Reflections on The Economic Dimension After Unification [Archives:2001/23/Business & Economy]
After 11 years of Yemen’s unification, a number of questions may strike the mind of the Yemeni citizen.
These are: When will the Yemeni people enjoy economic wellbeing, particularly after they had unified their available resources and expand the production, exports and marketing? Why do people complain about the current economic situation despite the plannings of the government to implement joint economic policy aimed at enhancing the effectiveness of the economy ?
In fact, the reunification has led to developing the potentials of the modern state of Yemen which has striven to annex new coasts, bring more arable lands under cultivation, harness the new population and increase its oil and mineral wealth. Consequently this will provide the country with the fruits of economic integration and a balanced distribution of the development and services projects.
The state of unification has focused on implementing projects of the fundamental and services infrastructure to combat divisive factors and introducing public services for the benefit of the people of Yemen.
To cite figures, there are some important achievements in different sectors of the society i.e. the State Institution Of Roads and Bridges has built more than 12,000 km roads, and built 17,000 km of stone roads and asphalted 2700 km more at a cost of 100 billion riyals.
Also, the General Authority Of Rural Electricity and Water carried out more than 80 projects which cost about 2 billion riyals, most of them being water projects.
In the field of communications, the state established new communication centers at a cost of 10 billion riyals. In addition, more than 145,000 connected lines throughout Yemen were opened, and for the first time Soqatra island has been provided with phone services.
In the water and sanitation sector, Yemen expended around 80 billion riyals in this sector and carried out 12 projects costing 18 billion riyals. One of those significant enterprises was Grand Aden Water which was completed in 1998.
Financing Agricultural Production and Fishing
Figures indicate that the fund for encouraging the agricultural production has financed more than 343 plans at the cost of 2 billion riyals and has built 107 dams and water systems at the cost of 1 billion riyals, whereas the implemented financial investment for the fishing sector reached 5.7 billion riyals and 7 billion at the end of the last year.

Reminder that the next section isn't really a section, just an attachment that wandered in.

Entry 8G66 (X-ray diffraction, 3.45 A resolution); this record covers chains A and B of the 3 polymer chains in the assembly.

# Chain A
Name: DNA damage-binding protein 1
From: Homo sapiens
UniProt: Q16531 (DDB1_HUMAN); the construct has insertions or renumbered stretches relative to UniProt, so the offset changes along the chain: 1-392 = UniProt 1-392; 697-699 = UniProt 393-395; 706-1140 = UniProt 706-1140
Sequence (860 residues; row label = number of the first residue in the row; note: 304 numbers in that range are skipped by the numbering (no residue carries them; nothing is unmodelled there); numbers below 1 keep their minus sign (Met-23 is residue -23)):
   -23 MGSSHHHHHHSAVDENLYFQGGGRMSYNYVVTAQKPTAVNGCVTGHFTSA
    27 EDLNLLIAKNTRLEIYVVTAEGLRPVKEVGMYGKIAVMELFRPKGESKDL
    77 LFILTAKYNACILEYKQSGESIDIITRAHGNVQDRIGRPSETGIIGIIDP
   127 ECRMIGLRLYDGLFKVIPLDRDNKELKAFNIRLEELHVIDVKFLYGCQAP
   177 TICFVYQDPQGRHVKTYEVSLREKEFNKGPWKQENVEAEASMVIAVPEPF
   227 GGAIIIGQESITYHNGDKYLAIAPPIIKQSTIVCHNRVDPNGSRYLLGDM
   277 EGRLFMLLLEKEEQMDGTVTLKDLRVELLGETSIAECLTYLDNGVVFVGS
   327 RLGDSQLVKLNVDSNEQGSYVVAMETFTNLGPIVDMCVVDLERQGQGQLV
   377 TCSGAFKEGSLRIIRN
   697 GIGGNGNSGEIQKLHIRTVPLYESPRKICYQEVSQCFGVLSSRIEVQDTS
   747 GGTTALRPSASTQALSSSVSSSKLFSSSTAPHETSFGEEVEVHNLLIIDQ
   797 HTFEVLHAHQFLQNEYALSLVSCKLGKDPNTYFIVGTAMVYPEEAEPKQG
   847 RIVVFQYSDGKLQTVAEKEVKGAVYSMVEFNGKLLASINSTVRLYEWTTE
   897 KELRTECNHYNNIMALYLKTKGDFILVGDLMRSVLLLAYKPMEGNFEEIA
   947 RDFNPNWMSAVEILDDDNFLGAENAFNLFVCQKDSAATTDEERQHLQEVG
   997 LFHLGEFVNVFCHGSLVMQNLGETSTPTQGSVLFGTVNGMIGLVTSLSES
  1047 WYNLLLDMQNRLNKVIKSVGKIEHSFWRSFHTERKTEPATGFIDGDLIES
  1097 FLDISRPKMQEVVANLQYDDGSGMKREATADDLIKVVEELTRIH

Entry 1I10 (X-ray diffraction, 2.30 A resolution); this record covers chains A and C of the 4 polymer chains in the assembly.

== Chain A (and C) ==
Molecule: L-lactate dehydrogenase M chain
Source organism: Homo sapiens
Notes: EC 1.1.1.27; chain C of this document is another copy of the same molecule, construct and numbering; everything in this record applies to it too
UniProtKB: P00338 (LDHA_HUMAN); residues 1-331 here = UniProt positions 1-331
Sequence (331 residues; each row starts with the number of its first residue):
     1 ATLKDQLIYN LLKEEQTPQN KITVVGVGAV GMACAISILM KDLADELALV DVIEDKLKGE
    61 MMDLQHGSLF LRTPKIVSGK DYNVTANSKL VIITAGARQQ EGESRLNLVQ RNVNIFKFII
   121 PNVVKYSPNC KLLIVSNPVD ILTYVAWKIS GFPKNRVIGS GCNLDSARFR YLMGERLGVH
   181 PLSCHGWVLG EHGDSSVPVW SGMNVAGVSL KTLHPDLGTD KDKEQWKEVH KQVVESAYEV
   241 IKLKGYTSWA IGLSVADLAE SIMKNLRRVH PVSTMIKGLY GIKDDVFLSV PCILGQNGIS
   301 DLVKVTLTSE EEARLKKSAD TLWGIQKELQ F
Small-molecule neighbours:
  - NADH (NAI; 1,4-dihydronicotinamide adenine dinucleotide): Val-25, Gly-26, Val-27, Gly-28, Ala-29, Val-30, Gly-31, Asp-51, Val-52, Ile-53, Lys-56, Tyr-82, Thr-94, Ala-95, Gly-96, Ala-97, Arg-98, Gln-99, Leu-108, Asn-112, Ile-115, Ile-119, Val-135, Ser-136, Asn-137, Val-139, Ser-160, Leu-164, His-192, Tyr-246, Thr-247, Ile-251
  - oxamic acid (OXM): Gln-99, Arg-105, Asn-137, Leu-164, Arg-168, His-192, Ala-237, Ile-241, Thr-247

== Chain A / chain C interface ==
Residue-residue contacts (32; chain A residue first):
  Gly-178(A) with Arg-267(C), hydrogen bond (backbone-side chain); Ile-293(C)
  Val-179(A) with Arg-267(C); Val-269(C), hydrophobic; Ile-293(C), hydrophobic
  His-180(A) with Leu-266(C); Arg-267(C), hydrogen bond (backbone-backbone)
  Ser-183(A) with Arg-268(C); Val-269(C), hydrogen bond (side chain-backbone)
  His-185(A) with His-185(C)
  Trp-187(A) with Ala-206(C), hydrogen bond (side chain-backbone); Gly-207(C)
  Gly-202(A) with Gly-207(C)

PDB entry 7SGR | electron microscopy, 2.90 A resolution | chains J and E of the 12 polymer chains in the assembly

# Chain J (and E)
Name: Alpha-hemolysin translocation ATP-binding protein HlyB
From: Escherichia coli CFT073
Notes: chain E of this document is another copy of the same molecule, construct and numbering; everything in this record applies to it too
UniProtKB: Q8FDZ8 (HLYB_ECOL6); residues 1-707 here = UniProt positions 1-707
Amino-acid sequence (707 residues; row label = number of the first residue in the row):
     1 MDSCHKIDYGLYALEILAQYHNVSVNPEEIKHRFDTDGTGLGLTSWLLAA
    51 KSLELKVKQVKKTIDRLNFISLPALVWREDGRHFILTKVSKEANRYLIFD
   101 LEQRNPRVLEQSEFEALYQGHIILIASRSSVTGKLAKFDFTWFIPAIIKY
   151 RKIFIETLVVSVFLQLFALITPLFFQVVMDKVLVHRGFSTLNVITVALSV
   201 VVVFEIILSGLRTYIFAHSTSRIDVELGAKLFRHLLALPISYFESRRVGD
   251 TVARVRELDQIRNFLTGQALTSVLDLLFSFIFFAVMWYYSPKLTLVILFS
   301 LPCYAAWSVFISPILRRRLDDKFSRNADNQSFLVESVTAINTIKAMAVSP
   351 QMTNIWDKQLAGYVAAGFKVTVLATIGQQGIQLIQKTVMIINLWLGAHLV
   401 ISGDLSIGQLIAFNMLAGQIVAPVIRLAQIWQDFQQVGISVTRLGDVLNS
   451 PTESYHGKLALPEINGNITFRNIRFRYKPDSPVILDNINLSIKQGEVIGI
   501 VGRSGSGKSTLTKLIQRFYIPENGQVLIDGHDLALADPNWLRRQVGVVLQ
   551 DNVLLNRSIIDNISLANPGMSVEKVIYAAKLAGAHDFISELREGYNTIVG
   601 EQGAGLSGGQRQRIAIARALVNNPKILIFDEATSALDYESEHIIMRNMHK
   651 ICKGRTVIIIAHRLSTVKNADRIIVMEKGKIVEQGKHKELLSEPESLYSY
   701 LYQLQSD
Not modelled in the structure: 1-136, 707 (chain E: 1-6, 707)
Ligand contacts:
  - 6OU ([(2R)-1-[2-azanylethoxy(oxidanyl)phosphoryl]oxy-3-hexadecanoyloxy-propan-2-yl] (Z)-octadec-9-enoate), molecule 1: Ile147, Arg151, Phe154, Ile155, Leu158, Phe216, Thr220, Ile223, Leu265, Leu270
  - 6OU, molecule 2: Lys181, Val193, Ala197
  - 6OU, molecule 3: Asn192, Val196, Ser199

The mail service has witnessed a qualitative leap in which computers and modern systems have been used to connect the main offices all over the country and have implemented the international express mail services.
Eventually, the number of post offices has increased to more than 230 and the mail agencies to 56.
During the years after Yemen’s unification, Aden Harbor has been built at a cost of 187 billion dollars and Nashton Harbor rehabilitated at 30 billion riyals in an effort at boosting the services of the harbors.
Then, where do the economic and developing dysfunction lie?
Despite all these giant achievements in the infrastructure, there is still an economic failing. As far as the Yemeni citizen is concerned, there are remarkably important reasons behind this, including the negligence of the reunified state to offer free services in health and education and the gaps in distributing water, electricity, schools and health centers in the governorates and remote areas.
Yet, the citizens’ living standard has deteriorated despite the unified state’s implementation of a program of economic, financial and administrative reform marked by increase in the official aid of foodstuff and fuels. This step was opposed vehemently by the Yemeni citizens and the opposition as well.
The program caused a rise in the electricity tariffs and phone bills, and prices in general, which has left a negative impact on the living standard of the Yemeni people. This is especially true for those who live in the southern areas and who used to have some free services from the ex-ruling socialist party.
Thus, the non-availability of work opportunities and low living standard of most of the population made them complain and naturally held the the unified state responsible for their poor situation. Keep in mind this is in a country that produces more than 450,000 barrels of crude oil per day. In view of this the government should take serious steps to achieve progress for the Yemeni people.
The unified state implies only a political gain to the Yemeni people, for it unified the land, people and wealth only.